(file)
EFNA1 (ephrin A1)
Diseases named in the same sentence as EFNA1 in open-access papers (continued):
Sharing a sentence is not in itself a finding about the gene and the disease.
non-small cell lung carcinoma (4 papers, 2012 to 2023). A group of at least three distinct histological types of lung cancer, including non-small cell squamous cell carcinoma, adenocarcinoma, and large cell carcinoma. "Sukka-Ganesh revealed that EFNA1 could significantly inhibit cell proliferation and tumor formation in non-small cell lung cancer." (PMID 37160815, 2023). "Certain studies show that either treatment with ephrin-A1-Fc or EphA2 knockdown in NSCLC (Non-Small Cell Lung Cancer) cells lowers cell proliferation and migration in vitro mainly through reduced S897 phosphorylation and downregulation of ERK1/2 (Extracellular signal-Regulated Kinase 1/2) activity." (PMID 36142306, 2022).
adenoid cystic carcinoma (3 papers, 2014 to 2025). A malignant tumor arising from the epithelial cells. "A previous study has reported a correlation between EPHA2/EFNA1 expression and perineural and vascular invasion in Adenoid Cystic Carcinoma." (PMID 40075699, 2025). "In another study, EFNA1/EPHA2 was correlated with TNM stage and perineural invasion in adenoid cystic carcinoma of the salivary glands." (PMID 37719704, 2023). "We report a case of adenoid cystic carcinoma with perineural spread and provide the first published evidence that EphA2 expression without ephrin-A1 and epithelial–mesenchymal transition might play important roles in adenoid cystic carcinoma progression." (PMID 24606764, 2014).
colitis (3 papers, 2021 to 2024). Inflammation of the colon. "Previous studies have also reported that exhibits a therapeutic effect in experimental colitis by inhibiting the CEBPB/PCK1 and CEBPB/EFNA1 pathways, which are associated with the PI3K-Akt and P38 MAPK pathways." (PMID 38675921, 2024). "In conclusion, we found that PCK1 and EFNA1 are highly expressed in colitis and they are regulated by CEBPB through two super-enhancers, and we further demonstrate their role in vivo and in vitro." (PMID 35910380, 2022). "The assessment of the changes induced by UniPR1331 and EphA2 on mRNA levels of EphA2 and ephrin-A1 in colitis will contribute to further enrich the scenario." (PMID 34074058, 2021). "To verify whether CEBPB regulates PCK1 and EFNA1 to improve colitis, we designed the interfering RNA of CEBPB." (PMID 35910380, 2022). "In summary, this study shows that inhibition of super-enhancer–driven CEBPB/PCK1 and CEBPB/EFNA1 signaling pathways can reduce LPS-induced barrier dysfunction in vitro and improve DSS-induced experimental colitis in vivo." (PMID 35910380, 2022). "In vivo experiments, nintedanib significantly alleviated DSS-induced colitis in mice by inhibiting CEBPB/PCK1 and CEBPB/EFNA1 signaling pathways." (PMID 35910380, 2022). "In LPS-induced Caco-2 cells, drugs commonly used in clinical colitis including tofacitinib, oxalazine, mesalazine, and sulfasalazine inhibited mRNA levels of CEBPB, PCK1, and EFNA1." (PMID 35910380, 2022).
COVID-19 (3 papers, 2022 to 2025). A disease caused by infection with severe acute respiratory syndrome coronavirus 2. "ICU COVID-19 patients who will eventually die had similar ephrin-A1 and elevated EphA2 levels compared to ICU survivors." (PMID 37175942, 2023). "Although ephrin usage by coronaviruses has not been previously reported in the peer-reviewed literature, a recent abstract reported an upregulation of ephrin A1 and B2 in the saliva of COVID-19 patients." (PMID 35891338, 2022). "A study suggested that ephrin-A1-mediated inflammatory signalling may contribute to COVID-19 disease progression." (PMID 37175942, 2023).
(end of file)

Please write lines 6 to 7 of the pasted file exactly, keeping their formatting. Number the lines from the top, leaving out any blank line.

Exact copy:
colitis (3 papers, 2021 to 2024). Inflammation of the colon. "Previous studies have also reported that exhibits a therapeutic effect in experimental colitis by inhibiting the CEBPB/PCK1 and CEBPB/EFNA1 pathways, which are associated with the PI3K-Akt and P38 MAPK pathways." (PMID 38675921, 2024). "In conclusion, we found that PCK1 and EFNA1 are highly expressed in colitis and they are regulated by CEBPB through two super-enhancers, and we further demonstrate their role in vivo and in vitro." (PMID 35910380, 2022). "The assessment of the changes induced by UniPR1331 and EphA2 on mRNA levels of EphA2 and ephrin-A1 in colitis will contribute to further enrich the scenario." (PMID 34074058, 2021). "To verify whether CEBPB regulates PCK1 and EFNA1 to improve colitis, we designed the interfering RNA of CEBPB." (PMID 35910380, 2022). "In summary, this study shows that inhibition of super-enhancer–driven CEBPB/PCK1 and CEBPB/EFNA1 signaling pathways can reduce LPS-induced barrier dysfunction in vitro and improve DSS-induced experimental colitis in vivo." (PMID 35910380, 2022). "In vivo experiments, nintedanib significantly alleviated DSS-induced colitis in mice by inhibiting CEBPB/PCK1 and CEBPB/EFNA1 signaling pathways." (PMID 35910380, 2022). "In LPS-induced Caco-2 cells, drugs commonly used in clinical colitis including tofacitinib, oxalazine, mesalazine, and sulfasalazine inhibited mRNA levels of CEBPB, PCK1, and EFNA1." (PMID 35910380, 2022).
COVID-19 (3 papers, 2022 to 2025). A disease caused by infection with severe acute respiratory syndrome coronavirus 2. "ICU COVID-19 patients who will eventually die had similar ephrin-A1 and elevated EphA2 levels compared to ICU survivors." (PMID 37175942, 2023). "Although ephrin usage by coronaviruses has not been previously reported in the peer-reviewed literature, a recent abstract reported an upregulation of ephrin A1 and B2 in the saliva of COVID-19 patients." (PMID 35891338, 2022). "A study suggested that ephrin-A1-mediated inflammatory signalling may contribute to COVID-19 disease progression." (PMID 37175942, 2023).